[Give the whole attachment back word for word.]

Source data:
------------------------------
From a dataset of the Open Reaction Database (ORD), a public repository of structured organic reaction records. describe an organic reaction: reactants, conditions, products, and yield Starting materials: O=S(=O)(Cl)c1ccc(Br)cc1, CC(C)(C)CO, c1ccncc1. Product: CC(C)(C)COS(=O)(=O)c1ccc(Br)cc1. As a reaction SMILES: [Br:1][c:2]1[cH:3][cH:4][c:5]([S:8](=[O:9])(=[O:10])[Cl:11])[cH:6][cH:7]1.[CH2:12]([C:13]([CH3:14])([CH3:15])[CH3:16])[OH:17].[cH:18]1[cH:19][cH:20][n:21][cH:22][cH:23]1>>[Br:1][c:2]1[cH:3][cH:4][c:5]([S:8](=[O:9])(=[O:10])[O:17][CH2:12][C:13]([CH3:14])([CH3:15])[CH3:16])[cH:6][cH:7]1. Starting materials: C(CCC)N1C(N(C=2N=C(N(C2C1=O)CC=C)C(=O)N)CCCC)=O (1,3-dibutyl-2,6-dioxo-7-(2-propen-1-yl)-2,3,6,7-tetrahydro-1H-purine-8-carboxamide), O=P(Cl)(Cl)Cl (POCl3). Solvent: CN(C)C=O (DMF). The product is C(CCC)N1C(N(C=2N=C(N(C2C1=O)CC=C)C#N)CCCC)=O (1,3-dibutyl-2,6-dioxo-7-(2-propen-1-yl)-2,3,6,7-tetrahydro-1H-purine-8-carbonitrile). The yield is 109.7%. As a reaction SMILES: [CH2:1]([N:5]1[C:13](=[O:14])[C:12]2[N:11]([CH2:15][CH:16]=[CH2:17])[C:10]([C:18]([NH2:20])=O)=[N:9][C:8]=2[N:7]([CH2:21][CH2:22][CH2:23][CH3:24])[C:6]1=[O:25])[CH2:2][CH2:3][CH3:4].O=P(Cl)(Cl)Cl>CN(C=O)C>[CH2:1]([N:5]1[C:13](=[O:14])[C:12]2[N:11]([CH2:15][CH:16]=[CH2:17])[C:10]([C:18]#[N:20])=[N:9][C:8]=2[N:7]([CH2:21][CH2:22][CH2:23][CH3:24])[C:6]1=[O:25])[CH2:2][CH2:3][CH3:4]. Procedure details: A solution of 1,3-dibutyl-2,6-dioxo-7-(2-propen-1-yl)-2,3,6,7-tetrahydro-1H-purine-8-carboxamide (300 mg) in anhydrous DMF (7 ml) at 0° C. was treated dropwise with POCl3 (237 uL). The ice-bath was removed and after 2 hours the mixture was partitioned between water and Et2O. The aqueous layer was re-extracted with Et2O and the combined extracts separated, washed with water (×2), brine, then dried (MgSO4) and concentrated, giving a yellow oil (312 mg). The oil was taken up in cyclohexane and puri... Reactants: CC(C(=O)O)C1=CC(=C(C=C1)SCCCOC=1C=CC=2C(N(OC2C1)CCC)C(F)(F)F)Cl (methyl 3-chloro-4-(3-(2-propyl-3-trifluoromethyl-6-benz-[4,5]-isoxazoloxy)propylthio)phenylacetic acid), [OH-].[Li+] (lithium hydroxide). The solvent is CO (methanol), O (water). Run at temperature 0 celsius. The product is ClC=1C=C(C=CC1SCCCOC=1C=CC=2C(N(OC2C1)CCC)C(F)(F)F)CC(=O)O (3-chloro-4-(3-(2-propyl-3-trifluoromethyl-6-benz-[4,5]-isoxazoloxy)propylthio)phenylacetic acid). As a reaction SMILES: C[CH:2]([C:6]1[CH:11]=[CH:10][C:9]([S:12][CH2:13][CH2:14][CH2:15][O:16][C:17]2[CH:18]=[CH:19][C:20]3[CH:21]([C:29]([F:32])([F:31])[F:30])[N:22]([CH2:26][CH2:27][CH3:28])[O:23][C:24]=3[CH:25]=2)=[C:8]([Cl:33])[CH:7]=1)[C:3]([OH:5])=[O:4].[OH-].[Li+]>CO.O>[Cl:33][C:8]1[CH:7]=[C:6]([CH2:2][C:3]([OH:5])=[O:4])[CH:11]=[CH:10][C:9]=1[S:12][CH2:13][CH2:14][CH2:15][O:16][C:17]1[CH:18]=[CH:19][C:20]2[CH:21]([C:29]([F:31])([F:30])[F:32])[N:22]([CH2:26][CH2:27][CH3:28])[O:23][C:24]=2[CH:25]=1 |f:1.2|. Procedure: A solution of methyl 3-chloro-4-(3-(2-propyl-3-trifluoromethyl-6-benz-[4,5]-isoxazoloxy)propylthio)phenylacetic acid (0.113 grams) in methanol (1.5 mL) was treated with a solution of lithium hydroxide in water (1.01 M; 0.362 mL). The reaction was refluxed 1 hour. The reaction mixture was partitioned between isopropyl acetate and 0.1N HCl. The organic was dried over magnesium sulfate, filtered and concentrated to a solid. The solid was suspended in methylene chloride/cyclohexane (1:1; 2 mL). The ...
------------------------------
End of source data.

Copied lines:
From a dataset of the Open Reaction Database (ORD), a public repository of structured organic reaction records. describe an organic reaction: reactants, conditions, products, and yield Starting materials: O=S(=O)(Cl)c1ccc(Br)cc1, CC(C)(C)CO, c1ccncc1. Product: CC(C)(C)COS(=O)(=O)c1ccc(Br)cc1. As a reaction SMILES: [Br:1][c:2]1[cH:3][cH:4][c:5]([S:8](=[O:9])(=[O:10])[Cl:11])[cH:6][cH:7]1.[CH2:12]([C:13]([CH3:14])([CH3:15])[CH3:16])[OH:17].[cH:18]1[cH:19][cH:20][n:21][cH:22][cH:23]1>>[Br:1][c:2]1[cH:3][cH:4][c:5]([S:8](=[O:9])(=[O:10])[O:17][CH2:12][C:13]([CH3:14])([CH3:15])[CH3:16])[cH:6][cH:7]1. Starting materials: C(CCC)N1C(N(C=2N=C(N(C2C1=O)CC=C)C(=O)N)CCCC)=O (1,3-dibutyl-2,6-dioxo-7-(2-propen-1-yl)-2,3,6,7-tetrahydro-1H-purine-8-carboxamide), O=P(Cl)(Cl)Cl (POCl3). Solvent: CN(C)C=O (DMF). The product is C(CCC)N1C(N(C=2N=C(N(C2C1=O)CC=C)C#N)CCCC)=O (1,3-dibutyl-2,6-dioxo-7-(2-propen-1-yl)-2,3,6,7-tetrahydro-1H-purine-8-carbonitrile). The yield is 109.7%. As a reaction SMILES: [CH2:1]([N:5]1[C:13](=[O:14])[C:12]2[N:11]([CH2:15][CH:16]=[CH2:17])[C:10]([C:18]([NH2:20])=O)=[N:9][C:8]=2[N:7]([CH2:21][CH2:22][CH2:23][CH3:24])[C:6]1=[O:25])[CH2:2][CH2:3][CH3:4].O=P(Cl)(Cl)Cl>CN(C=O)C>[CH2:1]([N:5]1[C:13](=[O:14])[C:12]2[N:11]([CH2:15][CH:16]=[CH2:17])[C:10]([C:18]#[N:20])=[N:9][C:8]=2[N:7]([CH2:21][CH2:22][CH2:23][CH3:24])[C:6]1=[O:25])[CH2:2][CH2:3][CH3:4]. Procedure details: A solution of 1,3-dibutyl-2,6-dioxo-7-(2-propen-1-yl)-2,3,6,7-tetrahydro-1H-purine-8-carboxamide (300 mg) in anhydrous DMF (7 ml) at 0° C. was treated dropwise with POCl3 (237 uL). The ice-bath was removed and after 2 hours the mixture was partitioned between water and Et2O. The aqueous layer was re-extracted with Et2O and the combined extracts separated, washed with water (×2), brine, then dried (MgSO4) and concentrated, giving a yellow oil (312 mg). The oil was taken up in cyclohexane and puri... Reactants: CC(C(=O)O)C1=CC(=C(C=C1)SCCCOC=1C=CC=2C(N(OC2C1)CCC)C(F)(F)F)Cl (methyl 3-chloro-4-(3-(2-propyl-3-trifluoromethyl-6-benz-[4,5]-isoxazoloxy)propylthio)phenylacetic acid), [OH-].[Li+] (lithium hydroxide). The solvent is CO (methanol), O (water). Run at temperature 0 celsius. The product is ClC=1C=C(C=CC1SCCCOC=1C=CC=2C(N(OC2C1)CCC)C(F)(F)F)CC(=O)O (3-chloro-4-(3-(2-propyl-3-trifluoromethyl-6-benz-[4,5]-isoxazoloxy)propylthio)phenylacetic acid). As a reaction SMILES: C[CH:2]([C:6]1[CH:11]=[CH:10][C:9]([S:12][CH2:13][CH2:14][CH2:15][O:16][C:17]2[CH:18]=[CH:19][C:20]3[CH:21]([C:29]([F:32])([F:31])[F:30])[N:22]([CH2:26][CH2:27][CH3:28])[O:23][C:24]=3[CH:25]=2)=[C:8]([Cl:33])[CH:7]=1)[C:3]([OH:5])=[O:4].[OH-].[Li+]>CO.O>[Cl:33][C:8]1[CH:7]=[C:6]([CH2:2][C:3]([OH:5])=[O:4])[CH:11]=[CH:10][C:9]=1[S:12][CH2:13][CH2:14][CH2:15][O:16][C:17]1[CH:18]=[CH:19][C:20]2[CH:21]([C:29]([F:31])([F:30])[F:32])[N:22]([CH2:26][CH2:27][CH3:28])[O:23][C:24]=2[CH:25]=1 |f:1.2|. Procedure: A solution of methyl 3-chloro-4-(3-(2-propyl-3-trifluoromethyl-6-benz-[4,5]-isoxazoloxy)propylthio)phenylacetic acid (0.113 grams) in methanol (1.5 mL) was treated with a solution of lithium hydroxide in water (1.01 M; 0.362 mL). The reaction was refluxed 1 hour. The reaction mixture was partitioned between isopropyl acetate and 0.1N HCl. The organic was dried over magnesium sulfate, filtered and concentrated to a solid. The solid was suspended in methylene chloride/cyclohexane (1:1; 2 mL). The ...